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How to use File Compression - The Complete Guide
File compression lets you decrease the size of your email attachments, make your backups take up less space and make the files you put online download faster. To compress a file you will need to find software that can compress files, and you'll need to learn how to use it. Sounds complicated? Don't worry, in this short article you'll learn everything you need to know about how to compress files!
Choosing The Right Tools
There are lots of applications that can compress files. They are usually called "file archivers" or "archiving software". The speed, efficiency (compression ratio), file formats supported and all the other features vary greatly between various tools. Some archivers are free to use, others are "try before you buy", and some are even integrated in modern operating systems. How do you pick the best archiver for you?
There are several things that you need to consider when looking for a tool to compress files:
- Compression ratio. Some archivers will produce smaller files. Many archiving tools will let you choose the level of compression and/or the format of the compressed file. Better compression often comes at the cost of decreased speed. Note that some types of files - e.g. music in the mp3 format and video files - can't be compressed effectively with general purpose archivers. A good file archiver should offer high compression ratio and the ability to set it manually, so as to give you some control over how long the archiving will take.
- Supported formats. Most people skip over this crucial point when choosing an archiver. While the most popular format is ZIP, you're likely to encounter many different (and sometimes better) file formats if you ever download files from the Internet. For example, the RAR format, which offers good compression, is relatively common on the web and in BitTorrent downloads. BZ2, TAR and GZ are popular among the users of Unix-based systems. And that's just from the top of my head - there are actually dozens more. A good archiving tool should know how to compress files using some popular formats (like ZIP) and should be able to open all popular file formats.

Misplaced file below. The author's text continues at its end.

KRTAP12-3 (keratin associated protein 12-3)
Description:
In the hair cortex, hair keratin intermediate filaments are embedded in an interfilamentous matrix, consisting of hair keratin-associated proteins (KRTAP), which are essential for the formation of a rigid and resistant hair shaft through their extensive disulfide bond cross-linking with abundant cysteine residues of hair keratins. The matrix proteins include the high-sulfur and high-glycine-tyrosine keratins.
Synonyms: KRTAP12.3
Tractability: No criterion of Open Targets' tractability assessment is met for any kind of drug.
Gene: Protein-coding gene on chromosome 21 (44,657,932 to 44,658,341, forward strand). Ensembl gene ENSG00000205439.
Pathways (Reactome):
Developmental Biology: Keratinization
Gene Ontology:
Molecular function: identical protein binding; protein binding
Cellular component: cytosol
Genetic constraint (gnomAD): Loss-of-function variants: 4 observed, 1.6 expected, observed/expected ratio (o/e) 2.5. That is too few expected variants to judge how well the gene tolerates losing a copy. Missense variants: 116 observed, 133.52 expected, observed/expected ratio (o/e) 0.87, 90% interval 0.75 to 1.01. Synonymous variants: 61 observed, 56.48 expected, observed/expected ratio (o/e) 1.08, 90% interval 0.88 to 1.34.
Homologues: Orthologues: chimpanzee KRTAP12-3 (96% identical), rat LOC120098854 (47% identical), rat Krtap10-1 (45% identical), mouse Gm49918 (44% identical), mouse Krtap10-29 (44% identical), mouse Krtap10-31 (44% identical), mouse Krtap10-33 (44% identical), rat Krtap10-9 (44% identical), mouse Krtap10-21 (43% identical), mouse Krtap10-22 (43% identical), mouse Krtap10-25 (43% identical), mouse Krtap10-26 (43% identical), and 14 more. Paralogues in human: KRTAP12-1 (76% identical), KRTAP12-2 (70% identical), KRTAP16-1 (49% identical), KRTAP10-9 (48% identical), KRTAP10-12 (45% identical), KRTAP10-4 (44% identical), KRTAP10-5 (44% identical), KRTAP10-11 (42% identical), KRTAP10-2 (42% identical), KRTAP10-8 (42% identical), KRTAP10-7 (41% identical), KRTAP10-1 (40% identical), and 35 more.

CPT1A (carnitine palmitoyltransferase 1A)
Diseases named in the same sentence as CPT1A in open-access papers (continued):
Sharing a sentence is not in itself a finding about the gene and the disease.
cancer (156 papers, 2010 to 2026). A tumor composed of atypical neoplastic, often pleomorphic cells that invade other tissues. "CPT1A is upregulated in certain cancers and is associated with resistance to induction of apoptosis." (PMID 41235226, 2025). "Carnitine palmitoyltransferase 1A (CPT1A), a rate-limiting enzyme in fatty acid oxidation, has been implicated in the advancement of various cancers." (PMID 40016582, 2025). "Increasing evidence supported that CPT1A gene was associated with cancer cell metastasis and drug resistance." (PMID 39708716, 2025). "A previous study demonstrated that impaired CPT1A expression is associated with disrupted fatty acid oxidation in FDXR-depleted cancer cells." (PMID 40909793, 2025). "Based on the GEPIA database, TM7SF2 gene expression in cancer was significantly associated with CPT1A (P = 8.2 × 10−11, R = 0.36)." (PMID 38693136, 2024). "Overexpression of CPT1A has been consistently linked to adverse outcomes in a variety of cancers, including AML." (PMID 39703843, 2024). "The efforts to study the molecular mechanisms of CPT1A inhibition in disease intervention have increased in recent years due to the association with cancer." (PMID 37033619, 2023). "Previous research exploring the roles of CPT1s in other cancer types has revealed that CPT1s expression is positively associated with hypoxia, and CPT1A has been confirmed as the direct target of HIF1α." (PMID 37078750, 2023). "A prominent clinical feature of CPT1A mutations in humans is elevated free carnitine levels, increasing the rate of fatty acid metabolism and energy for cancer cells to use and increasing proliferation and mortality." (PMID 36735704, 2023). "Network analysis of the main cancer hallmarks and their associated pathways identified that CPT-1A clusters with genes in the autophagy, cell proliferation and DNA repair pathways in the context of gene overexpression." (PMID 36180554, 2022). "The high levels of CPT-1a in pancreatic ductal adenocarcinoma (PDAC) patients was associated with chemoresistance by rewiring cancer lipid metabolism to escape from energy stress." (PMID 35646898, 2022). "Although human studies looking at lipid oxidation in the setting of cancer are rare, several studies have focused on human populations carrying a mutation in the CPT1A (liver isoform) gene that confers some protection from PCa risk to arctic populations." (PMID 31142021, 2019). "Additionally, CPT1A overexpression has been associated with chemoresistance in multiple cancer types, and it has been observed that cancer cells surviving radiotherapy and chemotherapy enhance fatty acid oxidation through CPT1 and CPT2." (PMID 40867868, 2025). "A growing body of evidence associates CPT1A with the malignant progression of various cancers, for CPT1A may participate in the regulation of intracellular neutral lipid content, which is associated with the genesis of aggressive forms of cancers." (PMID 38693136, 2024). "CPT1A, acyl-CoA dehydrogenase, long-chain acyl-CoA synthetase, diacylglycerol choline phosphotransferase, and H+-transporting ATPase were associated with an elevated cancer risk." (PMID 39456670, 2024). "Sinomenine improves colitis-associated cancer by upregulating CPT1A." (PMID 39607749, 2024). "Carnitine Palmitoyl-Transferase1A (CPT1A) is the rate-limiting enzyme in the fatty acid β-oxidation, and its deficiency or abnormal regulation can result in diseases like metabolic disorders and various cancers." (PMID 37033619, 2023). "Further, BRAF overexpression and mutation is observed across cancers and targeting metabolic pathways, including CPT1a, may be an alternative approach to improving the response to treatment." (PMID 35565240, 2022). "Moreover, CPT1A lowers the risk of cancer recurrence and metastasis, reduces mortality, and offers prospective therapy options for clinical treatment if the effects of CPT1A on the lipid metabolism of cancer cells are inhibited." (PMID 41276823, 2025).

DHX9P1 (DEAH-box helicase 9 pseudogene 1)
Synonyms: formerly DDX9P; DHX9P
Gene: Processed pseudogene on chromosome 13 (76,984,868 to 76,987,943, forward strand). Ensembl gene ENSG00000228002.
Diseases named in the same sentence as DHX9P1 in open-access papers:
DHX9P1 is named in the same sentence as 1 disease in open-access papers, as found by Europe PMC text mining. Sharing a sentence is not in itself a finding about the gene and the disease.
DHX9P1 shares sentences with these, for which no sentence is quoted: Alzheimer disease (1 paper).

- Cost. Last, but not the least, there's the matter of price. This is something you'll need to decide yourself. File archivers aren't the most expensive kind of software, so you can probably find a good shareware archiver in the $20-$50 range. Alternatively, if all you need is a simple tool that knows how to compress files (and decompress them later, too), you can opt for one of the freeware archivers. Though they may lack the shiny user interface and "extra" functions (which mundane users don't care about anyway), free archivers are often as good as commercial tools at compressing and decompressing files.
Personally, I recommend 7Zip - an open source archiver. As for the ever-so-popular WinZip, I believe it's just not worth the money. ZIP compression is inferior to both RAR and 7Zip, plus almost any archiver can handle .zip files.
How To Compress Files Using 7Zip
Yep, we're finally there - the actual step-by-step instructions on how to compress files! They're written for the free 7Zip application (http://www.7zipdownload.org/) because I didn't want to pressure you into buying a commercial application.
- Select the file(s) you want to compress and right-click it.
- From the popup menu select 7Zip -> Add to archive...
- In the dialog box that will appear you need to set the archive name (the topmost textbox) and choose an archive format. The default is 7z, which offers great compression, but beware - if you're going to send the file to a friend or put it online, you should consider choosing the zip format which is better supported by other archivers.
- You can also set the compression level; the default is "Normal" and i's okay in most cases.
- Click "Ok" and wait while the file is compressed.
- Thats it!
Now you know how to compress files and can boast to your friends about it. Just kidding.